Education

How you can use play to help your child learn

Claire Hedgepeth uses a magnifying glass to investigate along with others in a pre-K class at Myrtle Grove Baptist Church Pre-School Learning Center. Many educators consider pre-K essential to get kids ready to learn. Almost 72 percent of the 4-year-olds in Escambia participate in voluntary pre-K programs. / Photo by Michael Spooneybarger

Before you fill up that holiday gift list for the little people in your life, read this.

A study at Macquaire University in Sydney, Australia, confirms what parents know — that children are always watching us and that they get lots of cues about behavior from what they see adults doing.

The study shows that parents can influence what children want to play with and that they can use that influence to steer young children toward toys that boost literacy and numeracy skills.

Lead researcher Dr Yeshe Colliver, Lecturer at Macquarie University’s Institute of Early Childhood, said:

“We know early learning is centred around the child’s interests – that is, for children to learn things, they have to be interested in them,” Dr Colliver said.

“Playing is a key way for children to begin learning, but it’s hard to see what benefit playing with Spiderman or Barbie can bring. Even more difficult is creating a link between a super hero and, say, mathematics.”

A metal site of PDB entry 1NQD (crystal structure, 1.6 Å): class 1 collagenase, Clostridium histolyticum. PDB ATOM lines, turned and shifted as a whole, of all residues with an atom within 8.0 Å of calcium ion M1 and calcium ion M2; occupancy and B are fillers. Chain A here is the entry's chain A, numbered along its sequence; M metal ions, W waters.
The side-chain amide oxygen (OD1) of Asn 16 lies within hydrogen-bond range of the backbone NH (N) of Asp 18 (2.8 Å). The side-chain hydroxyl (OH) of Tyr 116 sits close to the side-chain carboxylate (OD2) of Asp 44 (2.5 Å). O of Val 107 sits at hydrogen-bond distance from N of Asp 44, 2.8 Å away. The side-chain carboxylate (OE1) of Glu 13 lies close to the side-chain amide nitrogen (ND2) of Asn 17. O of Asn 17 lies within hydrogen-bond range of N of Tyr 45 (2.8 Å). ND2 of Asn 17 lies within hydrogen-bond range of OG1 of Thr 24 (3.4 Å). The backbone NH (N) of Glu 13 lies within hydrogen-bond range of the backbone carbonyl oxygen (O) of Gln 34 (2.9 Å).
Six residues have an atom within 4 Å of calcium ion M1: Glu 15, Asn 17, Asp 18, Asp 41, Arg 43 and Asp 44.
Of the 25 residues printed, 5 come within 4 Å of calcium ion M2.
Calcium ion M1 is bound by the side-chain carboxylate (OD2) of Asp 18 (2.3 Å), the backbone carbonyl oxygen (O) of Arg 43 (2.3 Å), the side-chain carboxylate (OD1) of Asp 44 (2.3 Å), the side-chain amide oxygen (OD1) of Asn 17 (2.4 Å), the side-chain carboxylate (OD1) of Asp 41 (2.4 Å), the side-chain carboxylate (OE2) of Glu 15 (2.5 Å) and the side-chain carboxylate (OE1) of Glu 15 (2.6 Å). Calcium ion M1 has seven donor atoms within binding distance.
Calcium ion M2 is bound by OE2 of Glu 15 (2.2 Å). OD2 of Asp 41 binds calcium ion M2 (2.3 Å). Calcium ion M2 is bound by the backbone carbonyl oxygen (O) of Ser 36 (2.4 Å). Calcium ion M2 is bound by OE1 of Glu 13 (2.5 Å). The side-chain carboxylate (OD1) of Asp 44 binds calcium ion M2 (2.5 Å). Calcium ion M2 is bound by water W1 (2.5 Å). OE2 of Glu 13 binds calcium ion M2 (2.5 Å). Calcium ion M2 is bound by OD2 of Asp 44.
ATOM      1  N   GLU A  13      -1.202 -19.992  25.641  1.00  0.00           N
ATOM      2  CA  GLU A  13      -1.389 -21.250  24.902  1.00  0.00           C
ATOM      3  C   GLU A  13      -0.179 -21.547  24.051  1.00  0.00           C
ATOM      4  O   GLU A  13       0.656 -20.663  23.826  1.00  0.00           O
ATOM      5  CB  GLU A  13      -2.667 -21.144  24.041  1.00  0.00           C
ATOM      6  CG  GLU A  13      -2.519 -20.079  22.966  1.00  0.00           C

The basis of the study comes from the idea that children want to learn the skills they see as important in society, with the theory that children who observed problem-solving literacy and numeracy activities among adults would come to value those skills and want to play and therefore learn about them.

“We tapped into the fact that what children are interested in is a reflection of the world around them, but we didn’t know if altering what they are exposed to would shape what they are interested in,” Dr Colliver added.

“So as Christmas approaches, educational toys – such as chalkboards, coloured blocks for patterning or tool sets – may be a good option after all, if adults also use similar tools in everyday life.

Credit: Shannon Nicksinson

Credit: Shannon Nicksinson

The Studer Community Institute has worked to focus attention and effort on the critical role that the years from birth to 3 play in the development of a child’s brain — and to help parents and the community see the link between that brain development and school readiness.

That’s important in our community, where data from the Florida Office of Early Learning indicates that only 66 percent of kindergartners are ready for school. Children who are not ready for kindergarten are more likely to struggle throughout their elementary school years, putting them at risk of not graduating on time with their peers.

What the Macquarie University study shows is that parents, grandparents, aunts and uncles can all help build Pensacola into an “Early Learning City” one holiday or birthday present at a time.

That could truly be a gift that keeps on giving.